The Center for Research on Education Outcomes (CREDO) at Stanford University conducted a large-scale analysis of the impact of charter schools on student performance. The center’s data covered 65-70% of the nation’s charter schools. Although results varied by state, 17% of the charter school students have significantly higher math results than their matched twins in comparable traditional public schools (TPS), while 37% had significantly worse results. The CREDO study strengthens the well-established, broader body of evidence showing average charter performance to be equal to, or perhaps lower than, the performance of traditional schools—-a body of evidence that is summarized in this review. The study also presents some state-level analyses concerning policy options; this review points out limitations with those analyses and also explores other policy implications of the report’s findings. The relative strength and comprehensiveness of the data set used for this study, as well as the solid analytic approaches of the researchers, makes this report a useful contribution to the charter school research base. Nevertheless, this review points out some weaknesses and areas for improvement, many of which represent commonplace limitations for this type of study that should be shared in the technical report.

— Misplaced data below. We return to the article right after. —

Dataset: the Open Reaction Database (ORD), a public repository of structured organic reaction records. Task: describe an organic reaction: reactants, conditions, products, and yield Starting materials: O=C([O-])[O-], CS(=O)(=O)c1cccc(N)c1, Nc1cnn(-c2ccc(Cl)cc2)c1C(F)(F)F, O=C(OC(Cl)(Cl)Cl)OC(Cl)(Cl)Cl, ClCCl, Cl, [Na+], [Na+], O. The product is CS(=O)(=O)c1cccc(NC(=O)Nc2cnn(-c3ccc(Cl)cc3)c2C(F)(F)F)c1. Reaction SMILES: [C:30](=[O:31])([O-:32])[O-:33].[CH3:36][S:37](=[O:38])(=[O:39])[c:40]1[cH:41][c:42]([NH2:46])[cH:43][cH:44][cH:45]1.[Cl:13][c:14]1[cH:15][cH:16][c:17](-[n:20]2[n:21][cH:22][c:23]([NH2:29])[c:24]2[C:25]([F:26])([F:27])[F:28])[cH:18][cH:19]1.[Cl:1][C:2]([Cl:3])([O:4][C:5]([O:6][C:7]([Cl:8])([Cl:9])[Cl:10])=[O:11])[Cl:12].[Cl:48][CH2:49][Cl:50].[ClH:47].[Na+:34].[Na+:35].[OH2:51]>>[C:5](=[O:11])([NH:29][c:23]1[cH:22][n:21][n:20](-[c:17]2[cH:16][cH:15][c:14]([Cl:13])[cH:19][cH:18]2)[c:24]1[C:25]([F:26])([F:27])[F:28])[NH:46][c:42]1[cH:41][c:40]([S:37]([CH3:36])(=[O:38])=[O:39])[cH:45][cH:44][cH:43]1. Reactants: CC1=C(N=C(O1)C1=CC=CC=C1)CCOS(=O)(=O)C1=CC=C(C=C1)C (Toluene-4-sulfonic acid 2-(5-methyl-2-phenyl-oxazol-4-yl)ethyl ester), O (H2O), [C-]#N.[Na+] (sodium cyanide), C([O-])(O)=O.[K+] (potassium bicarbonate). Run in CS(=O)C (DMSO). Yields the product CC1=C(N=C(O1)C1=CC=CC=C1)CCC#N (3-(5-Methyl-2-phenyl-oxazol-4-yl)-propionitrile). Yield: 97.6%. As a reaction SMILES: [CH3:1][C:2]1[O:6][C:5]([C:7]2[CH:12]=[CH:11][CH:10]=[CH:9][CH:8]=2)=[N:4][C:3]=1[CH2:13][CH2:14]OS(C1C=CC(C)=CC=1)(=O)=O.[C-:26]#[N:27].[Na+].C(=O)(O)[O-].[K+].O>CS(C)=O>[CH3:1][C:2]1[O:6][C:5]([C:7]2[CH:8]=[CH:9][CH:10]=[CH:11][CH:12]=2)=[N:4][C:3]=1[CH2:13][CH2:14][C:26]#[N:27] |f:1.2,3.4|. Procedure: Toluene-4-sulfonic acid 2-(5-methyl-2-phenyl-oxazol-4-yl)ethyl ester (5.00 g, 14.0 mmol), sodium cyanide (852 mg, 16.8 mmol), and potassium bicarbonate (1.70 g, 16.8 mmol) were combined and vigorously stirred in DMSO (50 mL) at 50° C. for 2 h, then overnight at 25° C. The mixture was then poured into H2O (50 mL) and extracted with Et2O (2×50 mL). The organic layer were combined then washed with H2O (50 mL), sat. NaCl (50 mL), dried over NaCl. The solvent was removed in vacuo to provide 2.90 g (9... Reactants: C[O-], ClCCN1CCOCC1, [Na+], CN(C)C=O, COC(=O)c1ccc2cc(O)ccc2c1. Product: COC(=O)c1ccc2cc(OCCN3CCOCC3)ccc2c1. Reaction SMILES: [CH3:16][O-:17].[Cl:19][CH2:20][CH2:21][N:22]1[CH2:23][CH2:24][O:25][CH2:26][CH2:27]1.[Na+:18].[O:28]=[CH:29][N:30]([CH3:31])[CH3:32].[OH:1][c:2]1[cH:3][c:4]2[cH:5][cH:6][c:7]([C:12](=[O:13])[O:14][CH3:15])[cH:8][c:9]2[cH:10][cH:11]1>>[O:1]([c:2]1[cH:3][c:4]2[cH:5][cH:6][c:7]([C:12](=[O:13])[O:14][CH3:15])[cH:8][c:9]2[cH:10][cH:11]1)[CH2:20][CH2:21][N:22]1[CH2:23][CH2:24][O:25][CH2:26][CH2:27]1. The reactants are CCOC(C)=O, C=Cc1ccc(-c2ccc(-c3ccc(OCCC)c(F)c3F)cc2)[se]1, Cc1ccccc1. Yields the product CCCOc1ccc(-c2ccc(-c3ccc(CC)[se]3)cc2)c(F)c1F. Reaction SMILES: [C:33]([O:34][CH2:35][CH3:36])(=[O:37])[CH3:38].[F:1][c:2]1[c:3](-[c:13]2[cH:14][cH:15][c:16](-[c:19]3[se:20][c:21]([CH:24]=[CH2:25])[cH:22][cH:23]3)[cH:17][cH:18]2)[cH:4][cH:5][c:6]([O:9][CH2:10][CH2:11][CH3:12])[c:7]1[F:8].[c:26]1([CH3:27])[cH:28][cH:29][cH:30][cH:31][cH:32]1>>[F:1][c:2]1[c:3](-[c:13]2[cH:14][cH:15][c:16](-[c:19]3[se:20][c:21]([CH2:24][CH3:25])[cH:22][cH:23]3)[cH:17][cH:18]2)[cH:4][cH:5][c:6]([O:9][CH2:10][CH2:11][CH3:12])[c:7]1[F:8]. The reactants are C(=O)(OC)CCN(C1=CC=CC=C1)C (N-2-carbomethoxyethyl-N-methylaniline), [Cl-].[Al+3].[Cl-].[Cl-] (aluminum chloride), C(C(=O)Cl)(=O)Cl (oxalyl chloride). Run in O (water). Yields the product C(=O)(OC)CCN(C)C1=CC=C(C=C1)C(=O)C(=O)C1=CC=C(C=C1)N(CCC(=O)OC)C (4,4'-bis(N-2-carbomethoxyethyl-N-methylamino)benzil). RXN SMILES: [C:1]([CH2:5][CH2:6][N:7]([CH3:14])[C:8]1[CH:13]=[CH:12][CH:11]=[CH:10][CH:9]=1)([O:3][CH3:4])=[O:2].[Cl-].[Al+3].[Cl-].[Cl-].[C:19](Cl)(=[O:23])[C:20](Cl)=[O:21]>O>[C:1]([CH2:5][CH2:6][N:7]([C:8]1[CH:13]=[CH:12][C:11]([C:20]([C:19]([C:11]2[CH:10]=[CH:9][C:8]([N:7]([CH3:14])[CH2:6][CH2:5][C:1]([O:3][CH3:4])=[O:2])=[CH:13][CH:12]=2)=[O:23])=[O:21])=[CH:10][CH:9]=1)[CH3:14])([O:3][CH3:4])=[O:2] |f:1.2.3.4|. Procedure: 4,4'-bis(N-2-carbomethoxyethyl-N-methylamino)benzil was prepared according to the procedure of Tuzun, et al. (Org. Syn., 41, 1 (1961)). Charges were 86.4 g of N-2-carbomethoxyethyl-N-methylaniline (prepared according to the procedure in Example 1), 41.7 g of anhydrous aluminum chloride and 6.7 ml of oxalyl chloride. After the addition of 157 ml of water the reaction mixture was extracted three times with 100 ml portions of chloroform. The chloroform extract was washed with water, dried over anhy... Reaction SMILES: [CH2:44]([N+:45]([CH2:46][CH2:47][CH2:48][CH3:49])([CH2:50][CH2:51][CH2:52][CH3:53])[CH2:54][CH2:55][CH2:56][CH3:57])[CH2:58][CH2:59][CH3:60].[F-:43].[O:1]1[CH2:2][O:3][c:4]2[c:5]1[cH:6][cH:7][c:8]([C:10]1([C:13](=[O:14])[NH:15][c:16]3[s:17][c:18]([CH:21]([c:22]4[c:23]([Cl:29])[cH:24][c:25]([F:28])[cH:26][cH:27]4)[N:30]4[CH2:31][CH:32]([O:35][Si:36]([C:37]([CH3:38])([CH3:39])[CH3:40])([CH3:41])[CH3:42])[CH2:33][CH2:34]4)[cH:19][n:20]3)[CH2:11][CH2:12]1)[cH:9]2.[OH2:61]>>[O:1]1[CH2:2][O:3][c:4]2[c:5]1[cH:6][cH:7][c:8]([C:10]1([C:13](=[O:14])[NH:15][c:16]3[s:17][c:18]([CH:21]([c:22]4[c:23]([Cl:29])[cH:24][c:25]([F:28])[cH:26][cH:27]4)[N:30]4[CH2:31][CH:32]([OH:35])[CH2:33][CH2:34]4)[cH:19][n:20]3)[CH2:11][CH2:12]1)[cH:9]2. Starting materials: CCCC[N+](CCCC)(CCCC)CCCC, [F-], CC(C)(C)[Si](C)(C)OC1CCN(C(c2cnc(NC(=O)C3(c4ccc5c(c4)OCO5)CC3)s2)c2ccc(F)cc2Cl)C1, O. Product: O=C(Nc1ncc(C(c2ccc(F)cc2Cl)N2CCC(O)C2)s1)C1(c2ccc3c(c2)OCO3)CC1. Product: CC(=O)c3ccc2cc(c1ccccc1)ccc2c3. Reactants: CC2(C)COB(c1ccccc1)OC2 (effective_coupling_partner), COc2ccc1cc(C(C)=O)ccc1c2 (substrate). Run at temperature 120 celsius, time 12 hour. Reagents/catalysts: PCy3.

Resources related to this item
Miron, G., & Applegate, B. (2009). NEPC Review: Multiple Choice: Charter School Performance in 16 States. Boulder, CO: National Education Policy Center. Retrieved [date] from https://scholar.colorado.edu/nepc/324
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